Hey there, Justin here. This week, we published episode seven of season three – From Farm to Table. Each week of the season, our edition of The Flip Notes has covered a corresponding topic to the episode just published. But today, in light of renewed travel bans for Southern African countries, I want to write about something else.
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Pan-African Cooperation – If Not Now, When?
This Friday, I wasted part of my day arguing with people on Twitter – many of whom did not find problematic the recent travel restrictions of Southern African countries imposed by countries in the Global North.
I was upset because, as a US citizen living in South Africa, with a South African partner, it’s once again more difficult and expensive for me to travel home to see my family. But if I was African or an African government – given the implications on the economy, in particular – I would be furious.
I know, I know – it’s a pandemic and precautions should be made in light of new variants. But my issue is not with precautionary measures, but with the unequal degree to which these precautionary measures are being applied. South Africa and other African countries are hastily banned, while European countries which also have cases of the Omicron variant remain open for travel.
In its aftermath, many people took to Twitter, arguing that South Africa is being punished for transparency and should therefore not share its findings in the future, knowing that the world’s responses will be punitive. Others called it racism or prejudice against African countries. Some blamed the Global North for its lack of support in helping to vaccinate Africa, whereas others questioned why countries like South Africa haven’t developed their own vaccine manufacturing capabilities.
While I’m frustrated by them, I don’t necessarily blame these countries – it’s simple calculus. Why risk further COVID spread when simply closing our borders to these countries doesn’t really do us any harm?
The total expenditure of tourism in the UK in 2019 was £28.3 billion (GBP). For South African tourists, it was £221.79 million – just 0.7% of the total.
Belgium does not currently reside on the UK’s red list, despite a positive case of Omicron from a traveler unconnected to South Africa. Perhaps it’s rational priorities. Belgium is the UK’s fourth-largest trading partner, and sixth overall, doing five times more trade with the UK than South Africa.
South Africa’s largest trading partners are China (18.2% of trade), Germany (11.1%), and the US (6.14%). Meanwhile, South Africa accounts for 0.63% of China’s trade, 0.69% of Germany’s trade, and 0.36% of the US’s trade.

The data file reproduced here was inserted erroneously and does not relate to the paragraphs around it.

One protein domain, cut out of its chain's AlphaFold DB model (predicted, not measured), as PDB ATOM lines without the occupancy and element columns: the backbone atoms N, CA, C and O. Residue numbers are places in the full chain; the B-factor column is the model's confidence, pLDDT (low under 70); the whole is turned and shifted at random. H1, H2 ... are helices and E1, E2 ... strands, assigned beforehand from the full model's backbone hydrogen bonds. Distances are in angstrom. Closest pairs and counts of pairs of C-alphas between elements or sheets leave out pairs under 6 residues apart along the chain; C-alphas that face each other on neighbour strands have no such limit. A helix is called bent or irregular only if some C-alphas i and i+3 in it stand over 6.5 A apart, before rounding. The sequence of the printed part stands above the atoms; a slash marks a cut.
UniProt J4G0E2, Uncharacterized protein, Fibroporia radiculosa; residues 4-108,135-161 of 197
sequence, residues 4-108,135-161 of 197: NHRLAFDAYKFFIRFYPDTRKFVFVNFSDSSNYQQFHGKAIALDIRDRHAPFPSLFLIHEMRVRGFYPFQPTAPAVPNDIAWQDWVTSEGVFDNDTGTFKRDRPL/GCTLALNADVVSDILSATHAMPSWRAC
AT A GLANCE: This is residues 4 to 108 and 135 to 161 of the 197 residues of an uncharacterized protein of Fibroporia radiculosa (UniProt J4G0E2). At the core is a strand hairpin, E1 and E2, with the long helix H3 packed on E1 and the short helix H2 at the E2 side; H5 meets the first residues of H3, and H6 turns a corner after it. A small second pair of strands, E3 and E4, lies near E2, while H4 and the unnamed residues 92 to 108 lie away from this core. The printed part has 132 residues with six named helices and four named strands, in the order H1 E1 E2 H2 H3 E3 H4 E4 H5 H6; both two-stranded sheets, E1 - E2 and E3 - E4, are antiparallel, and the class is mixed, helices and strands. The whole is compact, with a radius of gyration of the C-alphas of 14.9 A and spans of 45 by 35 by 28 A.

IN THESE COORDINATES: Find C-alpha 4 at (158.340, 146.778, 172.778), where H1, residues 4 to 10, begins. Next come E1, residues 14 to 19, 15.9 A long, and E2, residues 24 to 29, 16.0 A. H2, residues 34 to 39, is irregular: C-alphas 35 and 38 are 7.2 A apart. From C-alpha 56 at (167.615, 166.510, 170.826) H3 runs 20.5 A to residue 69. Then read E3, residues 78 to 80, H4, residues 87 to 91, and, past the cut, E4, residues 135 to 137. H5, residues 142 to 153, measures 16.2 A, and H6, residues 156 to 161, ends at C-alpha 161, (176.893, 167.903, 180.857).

The problem is the misalignment of incentives, when relationships are this unequal.
The Global North is showing African countries – during a global pandemic, no less – that it doesn’t give a shit. And it is, in my option, the greatest argument for more regional cooperation between African countries. Perhaps the only way for African countries to strengthen their standing with the rest of the world is to do it together.
But we know that African countries aren’t helping themselves much when it comes to regional cooperation.
Let’s take travel, as an example. There is not, first and foremost, visa-free travel for Africa passport holders within the continent. It is a stated objective of the African Union’s Agenda 2063, but seems far off in practice.
Second, travel in Africa is exceedingly expensive. A major reason is because of air rights and a lack of cooperation between the countries. From Bloomberg,
Why is it so difficult to fly around Africa? Blame a combination of protectionist legal barriers and regulatory hurdles, mixed with inadequate infrastructure, high taxes, and stubborn nationalism. Airlines trying to launch a new route between African nations need to first secure permission from both countries, which can be a lengthy and expensive prospect that may or may not involve significant bribes. Forty-four African nations signed on to a 1999 agreement promising to promote competitive markets and remove regulatory barriers. But to date, few have actually implemented the plan, known as the Yamoussoukro Decision (named after the Côte d’Ivoire capital in which it was reached).
Or let’s take trade. AfCFTA has still not been ratified by 16 countries on the continent, and faces continued challenges in implementation, with Nigeria “yet to unveil guidelines and implementation strategy for the trade deal”.
Or regulation. As we’ve talked about previously with regards to fintech, the lack of regulatory harmonization across the continent makes it exceedingly difficult to scale innovation across markets in regulated sectors.
Or monetary policy, which makes the act of trade even more difficult. Ghana is surrounded by countries whose currency is the CFA Franc. Yet it is not possible to move the Ghanian Cedi directly into the Franc. As MFS Africa’s Dare Okoudjou told us recently,
The truth is that to settle this transaction right now I probably need to go through Dollars because it’s not like I can give the CFA to the Bank of Ghana and they will hold it, or I can give the Ghana Cedis to Bissau and they will hold it… So we are there because we actually don’t trust each other. The states don’t trust each other. They don’t trust the governance of each other. They don’t trust the currency of each other.
Increased cooperation across the continent is a blatant need. And these recent travel bans have made it even more blatant. If not now, when?